Education and Training News
March 1, 2017
The company launched Fly Your Ideas in 2008 with the aim of engaging universities and students around world and from all backgrounds. In 2012 it received patronage from the United Nations Educational Scientific and Cultural Organization (UNESCO) and achieved full partnership in 2014.
Gregor Achim Dirks is a Corporate Innovator for Airbus. We spoke with him to gain insight Fly Your Ideas.
Digital Engineering: Can you provide an overview of the program?
Dirks: We want to inspire students to be creative and develop their skills with a leading global company on real-life challenges. The competition is an opportunity for students to build valuable employment skills like innovation, teamwork, project management and presentation skills. Teams get the chance to apply their classroom learning to real-world challenges, as voted for by Airbus employees. So they are genuinely tackling the same issues, and working with Airbus people who are immersed in the same areas.
Since Fly Your Ideas launched in 2008, over 20,000 students have registered to participate from over 650 universities and over 100 countries. Teams of three to five students advance through three progressively challenging rounds, and uniquely, get significant input from Airbus employees to help them realize their projects.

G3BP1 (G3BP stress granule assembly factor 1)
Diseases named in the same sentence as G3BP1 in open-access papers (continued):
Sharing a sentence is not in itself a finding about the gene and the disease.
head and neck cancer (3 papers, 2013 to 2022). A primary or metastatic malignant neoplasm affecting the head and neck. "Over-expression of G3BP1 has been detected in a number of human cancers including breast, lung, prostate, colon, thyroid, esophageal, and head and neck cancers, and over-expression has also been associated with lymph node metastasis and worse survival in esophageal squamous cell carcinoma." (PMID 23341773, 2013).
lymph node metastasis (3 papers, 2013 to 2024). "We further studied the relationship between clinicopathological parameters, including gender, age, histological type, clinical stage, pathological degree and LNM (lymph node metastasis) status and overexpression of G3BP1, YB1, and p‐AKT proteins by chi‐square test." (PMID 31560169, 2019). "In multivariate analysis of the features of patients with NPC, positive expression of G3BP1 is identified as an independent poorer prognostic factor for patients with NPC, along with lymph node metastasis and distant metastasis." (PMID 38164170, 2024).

A record 5,499 students from around the world registered for this year’s edition—we had ideas submitted by 356 teams in 89 countries.
Diversity is important to Airbus and we strongly encourage it in Fly Your Ideas teams too. In fact, every winning team to date has mixed nationalities, gender, profiles and disciplines.
DE: What becomes of the innovations that are presented?
Dirks: The purpose of the competition is not to find commercially applicable ideas for Airbus, but over the four editions to date, we have shared many ideas with specialists throughout our business. We collaborate with teams and their universities to develop some of the proposals.
Let me give you a few examples.
We worked with 2011 finalists Team Msia on Mars from the Universiti Kuala Lumpur Malaysian Institute of Aviation Technology to further explore their idea for biodegradable materials from Kapok tree fibers for aircraft thermal and acoustic insulation blankets used for aircraft cabins.
Team Stanford ADG from Stanford University were finalists in 2009 with their idea on inverted V-formation flight, which hoped to reduce aircraft energy consumption based on the model of migrating birds. This led to a partnership and a collaborative research project into extended aircraft formations.
Finally, Team Retrolley, a team of five design students from the University of São Paulo in Brazil who won the second prize at the 2015 final, have witnessed their idea become reality. The Retrolley is a new cabin service trolley that enables the recycling of cabin waste. It is expected that the Retrolley can be delivered in the short term to airlines.